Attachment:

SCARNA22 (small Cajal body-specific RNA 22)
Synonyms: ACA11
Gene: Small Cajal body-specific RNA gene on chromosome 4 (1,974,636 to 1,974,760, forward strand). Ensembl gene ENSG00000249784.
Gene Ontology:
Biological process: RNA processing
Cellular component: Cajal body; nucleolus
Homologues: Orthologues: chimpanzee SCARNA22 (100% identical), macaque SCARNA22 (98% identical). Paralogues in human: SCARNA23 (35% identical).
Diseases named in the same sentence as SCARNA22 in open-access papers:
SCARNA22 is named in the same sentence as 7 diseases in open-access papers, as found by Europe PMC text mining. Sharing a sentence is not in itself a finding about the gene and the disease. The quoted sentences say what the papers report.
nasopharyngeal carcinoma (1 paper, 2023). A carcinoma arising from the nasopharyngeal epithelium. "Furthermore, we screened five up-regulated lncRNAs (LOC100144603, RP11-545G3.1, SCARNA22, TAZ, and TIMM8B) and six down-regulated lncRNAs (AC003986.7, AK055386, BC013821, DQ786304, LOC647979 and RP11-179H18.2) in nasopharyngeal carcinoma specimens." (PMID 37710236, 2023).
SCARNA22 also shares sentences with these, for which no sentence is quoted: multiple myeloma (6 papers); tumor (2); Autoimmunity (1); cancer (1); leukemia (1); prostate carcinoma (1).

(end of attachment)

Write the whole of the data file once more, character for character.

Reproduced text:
SCARNA22 (small Cajal body-specific RNA 22)
Synonyms: ACA11
Gene: Small Cajal body-specific RNA gene on chromosome 4 (1,974,636 to 1,974,760, forward strand). Ensembl gene ENSG00000249784.
Gene Ontology:
Biological process: RNA processing
Cellular component: Cajal body; nucleolus
Homologues: Orthologues: chimpanzee SCARNA22 (100% identical), macaque SCARNA22 (98% identical). Paralogues in human: SCARNA23 (35% identical).
Diseases named in the same sentence as SCARNA22 in open-access papers:
SCARNA22 is named in the same sentence as 7 diseases in open-access papers, as found by Europe PMC text mining. Sharing a sentence is not in itself a finding about the gene and the disease. The quoted sentences say what the papers report.
nasopharyngeal carcinoma (1 paper, 2023). A carcinoma arising from the nasopharyngeal epithelium. "Furthermore, we screened five up-regulated lncRNAs (LOC100144603, RP11-545G3.1, SCARNA22, TAZ, and TIMM8B) and six down-regulated lncRNAs (AC003986.7, AK055386, BC013821, DQ786304, LOC647979 and RP11-179H18.2) in nasopharyngeal carcinoma specimens." (PMID 37710236, 2023).
SCARNA22 also shares sentences with these, for which no sentence is quoted: multiple myeloma (6 papers); tumor (2); Autoimmunity (1); cancer (1); leukemia (1); prostate carcinoma (1).